The specimens that they analysed are also providing an insight into how mammals living right after the extinction are linked to modern ones.
'Some of today's familiar mammals, like the groups that later evolved into horses or bats, got their start soon after the extinction and probably as a direct result of it,' Dr. Brusatte said.
The work supports a growing body of research showing that when the dinosaurs were wiped out, it wasn't simply a case of one group of animals dying off and another taking over as was previously thought.
Smaller mammals seemed to be better equipped to survive since they could hide more easily, for example, and those with a diverse diet were able to adapt more quickly, Dr. Brusatte said.
'There isn't one magic reason why some of them lived and others died,' he said. 'There was probably chance and randomness involved because things changed so quickly after the asteroid hit.'
The team was surprised to learn how quickly mammals evolved after the extinction. Although the first mammals originated at the same time as the early dinosaurs – more than 200 million years ago – they remained small, about the size of badgers, when they co-existed.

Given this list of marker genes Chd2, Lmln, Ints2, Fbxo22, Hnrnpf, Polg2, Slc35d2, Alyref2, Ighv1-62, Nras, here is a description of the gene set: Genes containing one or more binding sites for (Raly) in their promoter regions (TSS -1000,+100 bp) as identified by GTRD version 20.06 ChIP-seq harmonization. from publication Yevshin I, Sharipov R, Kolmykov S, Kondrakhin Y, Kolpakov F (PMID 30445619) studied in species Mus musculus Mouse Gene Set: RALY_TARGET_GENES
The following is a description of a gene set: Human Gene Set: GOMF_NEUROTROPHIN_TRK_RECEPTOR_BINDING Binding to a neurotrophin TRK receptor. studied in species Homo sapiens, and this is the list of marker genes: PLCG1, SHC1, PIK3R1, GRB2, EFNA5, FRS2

A few hundred thousand years after dinosaurs disappeared, there were much larger, cow-sized species. 'Mammals just took advantage of the opportunity and started to evolve really fast,' Dr. Brusatte said.
How they dealt with changes in climate remains a mystery. After the asteroid hit, there were a few years of immediate cooling followed by a few thousand years of global warming where temperatures spiked by 5°C. Then, over the next 10 million years, temperatures dropped, although the baseline temperature was still much hotter than it is today.
In the future, Dr. Brusatte and his team want to find out how temperature variations affected mammals—whether they changed in size, expanded or retracted their range, and whether some species became extinct, for example.